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$25 million gift for musculoskeletal medicine from Orland Bethel
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$25 million gift for musculoskeletal medicine from Orland Bethel

The owners of Hillandale Farms are making the largest single donation to the University of Pittsburgh School of Medicine after the founder received successful surgery and treatment for incapacitating back pain.

The Bethel family’s foundation is donating $25 million, which Pitt said it will match, totaling $50 million to create the Orland Bethel Family Musculoskeletal Research Center.

Pitt said the money will help the university elevate its study of musculoskeletal disorders like osteoporosis, degenerative arthritis, fragility fractures and spinal pathology.

The university said Orland Bethel, the founder of Greensburg-based Hillandale Farms, which is one of the nation’s largest egg producers, suffered from debilitating spinal pain before he came to Pitt and UPMC for help.

He finally found some relief and restored function and motion after he received successful surgery and treatment from Dr. Joon Lee from Pitt’s Department of Orthopedic Surgery and UPMC.

“I know how the University of Pittsburgh and UPMC changed my life and can only imagine how the lives of others—worse off than I was—will be improved thanks to the ongoing research at this new center,” Bethel said in a news release.

Pitt said the only connection Bethel has to the university is the surgery and treatment he got from Dr. Lee.

Dr. Lee, in a news release, called the gift “nothing short of transformative.”

“This investment will have both immediate and generational impact,” Dr. Lee said. “With the help of Mr. Bethel and his family, we can work to immediately change how we approach the big questions, improve cross campus collaboration, and allow creativity to solve musculoskeletal problems ‘outside-the-box.’ The influence of this gift will be felt across the entire system—from young medical school students, through accomplished researchers, to improvements in patient care.”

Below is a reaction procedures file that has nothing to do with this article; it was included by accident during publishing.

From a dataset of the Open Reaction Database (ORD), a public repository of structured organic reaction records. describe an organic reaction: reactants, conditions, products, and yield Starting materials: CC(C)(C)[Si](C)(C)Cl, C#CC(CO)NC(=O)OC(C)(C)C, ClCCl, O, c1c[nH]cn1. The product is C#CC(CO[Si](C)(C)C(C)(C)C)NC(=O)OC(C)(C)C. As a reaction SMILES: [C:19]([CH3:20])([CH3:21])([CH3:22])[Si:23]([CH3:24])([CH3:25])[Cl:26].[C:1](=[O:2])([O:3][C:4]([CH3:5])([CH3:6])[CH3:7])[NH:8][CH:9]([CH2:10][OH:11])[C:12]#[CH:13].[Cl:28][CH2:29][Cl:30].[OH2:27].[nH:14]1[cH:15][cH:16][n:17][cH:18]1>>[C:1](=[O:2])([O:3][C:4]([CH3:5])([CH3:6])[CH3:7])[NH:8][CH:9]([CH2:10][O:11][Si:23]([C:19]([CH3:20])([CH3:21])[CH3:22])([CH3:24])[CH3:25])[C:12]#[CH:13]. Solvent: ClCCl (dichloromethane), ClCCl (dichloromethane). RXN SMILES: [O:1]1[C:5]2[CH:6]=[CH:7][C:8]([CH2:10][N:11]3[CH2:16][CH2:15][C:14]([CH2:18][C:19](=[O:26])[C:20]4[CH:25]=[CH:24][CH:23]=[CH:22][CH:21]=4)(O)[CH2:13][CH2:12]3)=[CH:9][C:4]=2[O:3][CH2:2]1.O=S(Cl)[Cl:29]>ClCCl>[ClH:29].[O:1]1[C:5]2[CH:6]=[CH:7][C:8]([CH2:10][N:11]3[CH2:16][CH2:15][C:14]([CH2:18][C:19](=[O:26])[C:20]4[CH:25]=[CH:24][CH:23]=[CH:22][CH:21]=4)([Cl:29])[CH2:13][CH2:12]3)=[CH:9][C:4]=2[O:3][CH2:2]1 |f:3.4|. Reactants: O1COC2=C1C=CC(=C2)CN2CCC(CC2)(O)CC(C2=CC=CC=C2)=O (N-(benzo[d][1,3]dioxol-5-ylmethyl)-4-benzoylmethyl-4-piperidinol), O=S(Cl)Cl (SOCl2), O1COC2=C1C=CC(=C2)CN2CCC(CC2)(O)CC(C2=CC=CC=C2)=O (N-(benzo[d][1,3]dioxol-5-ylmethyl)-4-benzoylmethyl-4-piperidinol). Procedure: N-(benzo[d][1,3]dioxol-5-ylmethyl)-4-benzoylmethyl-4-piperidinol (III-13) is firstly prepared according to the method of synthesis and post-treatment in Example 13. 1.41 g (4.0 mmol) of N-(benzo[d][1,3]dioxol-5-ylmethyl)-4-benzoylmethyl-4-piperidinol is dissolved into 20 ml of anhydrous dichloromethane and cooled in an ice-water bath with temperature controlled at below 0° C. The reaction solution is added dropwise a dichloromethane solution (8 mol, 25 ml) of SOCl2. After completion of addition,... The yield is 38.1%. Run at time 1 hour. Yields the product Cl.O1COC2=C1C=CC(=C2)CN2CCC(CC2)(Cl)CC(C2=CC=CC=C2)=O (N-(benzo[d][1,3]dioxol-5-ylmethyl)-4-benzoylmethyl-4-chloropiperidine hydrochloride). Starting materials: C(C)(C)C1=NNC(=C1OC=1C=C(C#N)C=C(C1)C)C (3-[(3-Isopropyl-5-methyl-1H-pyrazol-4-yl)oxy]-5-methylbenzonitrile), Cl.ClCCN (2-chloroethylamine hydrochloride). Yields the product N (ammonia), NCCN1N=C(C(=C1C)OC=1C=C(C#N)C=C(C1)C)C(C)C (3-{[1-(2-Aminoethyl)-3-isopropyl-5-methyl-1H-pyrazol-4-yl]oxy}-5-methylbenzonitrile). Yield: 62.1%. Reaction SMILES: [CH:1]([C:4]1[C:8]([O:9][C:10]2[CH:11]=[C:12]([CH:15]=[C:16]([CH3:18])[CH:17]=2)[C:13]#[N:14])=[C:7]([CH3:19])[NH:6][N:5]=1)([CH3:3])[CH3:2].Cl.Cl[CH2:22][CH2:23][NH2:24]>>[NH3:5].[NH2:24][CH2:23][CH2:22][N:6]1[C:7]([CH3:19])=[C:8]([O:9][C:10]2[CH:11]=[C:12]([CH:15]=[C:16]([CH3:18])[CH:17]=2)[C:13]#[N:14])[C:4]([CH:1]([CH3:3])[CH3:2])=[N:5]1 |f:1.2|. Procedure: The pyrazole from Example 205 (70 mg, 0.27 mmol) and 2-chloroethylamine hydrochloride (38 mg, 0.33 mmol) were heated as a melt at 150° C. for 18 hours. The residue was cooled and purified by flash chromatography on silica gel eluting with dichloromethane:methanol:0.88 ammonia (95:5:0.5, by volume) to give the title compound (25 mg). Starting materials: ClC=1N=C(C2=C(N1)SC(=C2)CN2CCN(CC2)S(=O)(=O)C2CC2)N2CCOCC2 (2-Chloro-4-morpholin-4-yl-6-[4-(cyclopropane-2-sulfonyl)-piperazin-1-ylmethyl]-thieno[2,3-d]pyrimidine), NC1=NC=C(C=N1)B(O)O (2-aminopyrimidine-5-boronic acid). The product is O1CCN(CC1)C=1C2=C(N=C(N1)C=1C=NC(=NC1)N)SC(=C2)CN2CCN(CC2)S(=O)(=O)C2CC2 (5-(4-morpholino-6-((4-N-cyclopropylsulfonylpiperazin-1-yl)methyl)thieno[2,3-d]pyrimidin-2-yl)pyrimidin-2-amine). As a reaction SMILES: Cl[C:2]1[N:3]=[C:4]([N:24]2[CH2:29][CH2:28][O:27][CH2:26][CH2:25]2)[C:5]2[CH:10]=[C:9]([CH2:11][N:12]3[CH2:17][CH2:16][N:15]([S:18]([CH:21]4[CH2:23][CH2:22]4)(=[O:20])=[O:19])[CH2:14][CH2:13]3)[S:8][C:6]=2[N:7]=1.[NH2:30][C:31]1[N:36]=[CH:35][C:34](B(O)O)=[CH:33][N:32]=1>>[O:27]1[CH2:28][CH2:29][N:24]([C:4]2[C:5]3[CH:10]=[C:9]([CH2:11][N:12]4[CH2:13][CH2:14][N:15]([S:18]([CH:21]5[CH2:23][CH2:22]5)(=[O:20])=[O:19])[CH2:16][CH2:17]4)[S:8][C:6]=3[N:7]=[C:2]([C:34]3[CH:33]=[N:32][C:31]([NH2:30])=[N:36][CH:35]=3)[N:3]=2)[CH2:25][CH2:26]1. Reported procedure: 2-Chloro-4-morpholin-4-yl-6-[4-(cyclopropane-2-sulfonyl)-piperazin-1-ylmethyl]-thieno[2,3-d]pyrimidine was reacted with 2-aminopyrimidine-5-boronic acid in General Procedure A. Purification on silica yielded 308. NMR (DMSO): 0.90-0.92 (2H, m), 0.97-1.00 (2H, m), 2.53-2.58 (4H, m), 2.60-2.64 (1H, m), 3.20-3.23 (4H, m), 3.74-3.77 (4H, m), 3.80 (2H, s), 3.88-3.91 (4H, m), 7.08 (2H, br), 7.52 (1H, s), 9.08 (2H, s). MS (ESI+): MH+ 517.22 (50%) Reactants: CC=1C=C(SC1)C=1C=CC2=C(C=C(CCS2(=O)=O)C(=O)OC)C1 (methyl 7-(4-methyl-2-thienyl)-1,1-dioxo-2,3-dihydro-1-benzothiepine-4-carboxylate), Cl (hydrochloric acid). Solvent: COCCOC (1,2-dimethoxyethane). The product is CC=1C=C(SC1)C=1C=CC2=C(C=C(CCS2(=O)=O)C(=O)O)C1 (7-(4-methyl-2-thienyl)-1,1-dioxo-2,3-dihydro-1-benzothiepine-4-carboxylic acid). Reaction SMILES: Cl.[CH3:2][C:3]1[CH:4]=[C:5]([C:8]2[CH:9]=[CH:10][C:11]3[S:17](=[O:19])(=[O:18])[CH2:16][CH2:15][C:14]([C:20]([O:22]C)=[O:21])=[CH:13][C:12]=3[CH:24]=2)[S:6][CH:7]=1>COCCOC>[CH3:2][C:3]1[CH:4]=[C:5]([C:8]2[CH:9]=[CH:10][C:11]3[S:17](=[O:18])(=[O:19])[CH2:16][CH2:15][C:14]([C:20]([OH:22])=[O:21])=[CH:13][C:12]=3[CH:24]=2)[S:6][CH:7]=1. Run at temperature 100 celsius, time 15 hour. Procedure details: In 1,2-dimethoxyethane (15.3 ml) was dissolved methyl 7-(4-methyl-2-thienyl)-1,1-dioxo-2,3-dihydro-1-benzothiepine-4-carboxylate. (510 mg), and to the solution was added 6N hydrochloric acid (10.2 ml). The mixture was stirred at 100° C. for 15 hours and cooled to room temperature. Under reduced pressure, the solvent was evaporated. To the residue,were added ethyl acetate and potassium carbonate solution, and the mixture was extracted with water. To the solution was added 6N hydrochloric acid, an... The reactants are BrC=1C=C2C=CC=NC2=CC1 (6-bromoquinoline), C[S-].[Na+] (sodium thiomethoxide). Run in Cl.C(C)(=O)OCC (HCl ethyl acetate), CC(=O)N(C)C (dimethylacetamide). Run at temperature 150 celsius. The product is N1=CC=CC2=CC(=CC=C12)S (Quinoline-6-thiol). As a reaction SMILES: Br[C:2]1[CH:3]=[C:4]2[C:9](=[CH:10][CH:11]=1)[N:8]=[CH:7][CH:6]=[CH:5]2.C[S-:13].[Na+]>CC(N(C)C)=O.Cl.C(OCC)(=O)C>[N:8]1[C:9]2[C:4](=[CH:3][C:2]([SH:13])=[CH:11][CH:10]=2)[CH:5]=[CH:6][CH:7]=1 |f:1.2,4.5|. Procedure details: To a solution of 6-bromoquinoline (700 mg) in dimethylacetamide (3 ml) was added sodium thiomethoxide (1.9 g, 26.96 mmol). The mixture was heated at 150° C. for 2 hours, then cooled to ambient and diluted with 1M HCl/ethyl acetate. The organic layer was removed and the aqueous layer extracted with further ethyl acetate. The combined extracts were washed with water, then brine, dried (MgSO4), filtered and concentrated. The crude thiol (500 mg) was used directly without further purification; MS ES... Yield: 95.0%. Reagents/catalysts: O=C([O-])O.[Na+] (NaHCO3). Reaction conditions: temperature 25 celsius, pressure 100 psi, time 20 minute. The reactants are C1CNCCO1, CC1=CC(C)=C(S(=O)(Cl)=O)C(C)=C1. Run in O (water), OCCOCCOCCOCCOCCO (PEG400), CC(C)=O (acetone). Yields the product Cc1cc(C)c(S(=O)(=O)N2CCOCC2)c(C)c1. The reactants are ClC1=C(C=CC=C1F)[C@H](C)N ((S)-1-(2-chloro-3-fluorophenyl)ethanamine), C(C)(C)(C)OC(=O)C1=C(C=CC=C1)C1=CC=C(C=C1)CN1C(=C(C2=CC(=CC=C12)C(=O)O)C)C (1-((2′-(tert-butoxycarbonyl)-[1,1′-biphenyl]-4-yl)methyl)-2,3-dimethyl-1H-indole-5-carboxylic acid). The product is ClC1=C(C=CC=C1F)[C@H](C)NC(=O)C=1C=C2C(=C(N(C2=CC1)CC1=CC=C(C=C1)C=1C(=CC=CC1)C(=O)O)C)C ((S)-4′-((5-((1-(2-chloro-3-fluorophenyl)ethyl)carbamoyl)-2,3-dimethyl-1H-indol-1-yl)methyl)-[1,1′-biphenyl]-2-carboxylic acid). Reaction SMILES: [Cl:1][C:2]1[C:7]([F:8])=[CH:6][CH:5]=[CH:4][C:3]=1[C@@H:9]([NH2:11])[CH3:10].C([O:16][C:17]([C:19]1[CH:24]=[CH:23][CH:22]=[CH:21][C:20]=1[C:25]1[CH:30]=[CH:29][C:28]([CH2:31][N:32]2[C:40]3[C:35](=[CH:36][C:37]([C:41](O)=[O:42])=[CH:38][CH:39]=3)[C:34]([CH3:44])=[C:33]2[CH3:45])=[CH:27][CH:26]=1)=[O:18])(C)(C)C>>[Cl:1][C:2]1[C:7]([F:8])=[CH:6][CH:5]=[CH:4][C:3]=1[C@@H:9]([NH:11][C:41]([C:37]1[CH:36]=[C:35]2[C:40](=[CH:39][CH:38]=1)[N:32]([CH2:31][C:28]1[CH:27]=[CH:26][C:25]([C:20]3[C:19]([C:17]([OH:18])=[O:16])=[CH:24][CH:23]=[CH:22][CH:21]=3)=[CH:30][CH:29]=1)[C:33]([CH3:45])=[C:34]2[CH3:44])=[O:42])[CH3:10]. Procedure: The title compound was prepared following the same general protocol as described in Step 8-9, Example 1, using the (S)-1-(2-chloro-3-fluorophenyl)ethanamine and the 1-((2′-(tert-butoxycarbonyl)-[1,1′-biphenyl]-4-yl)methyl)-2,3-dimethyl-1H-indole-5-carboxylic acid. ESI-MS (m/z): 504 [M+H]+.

Pitt said the donation will make musculoskeletal medicine a major focus alongside neuroscience and cancer at the School of Medicine and the five other schools of health sciences.

“With this exceptional gift, Orland Bethel and his family are supporting and advancing our continuum of work, from basic science to patient care,” University of Pittsburgh Chancellor Joan Gabel said in a news release. “I am grateful for the confidence they have placed in Pitt and for how this gift will help to elevate musculoskeletal research through the development of world-class talent and transformational discovery.”

The new center is expected to open in 2024.

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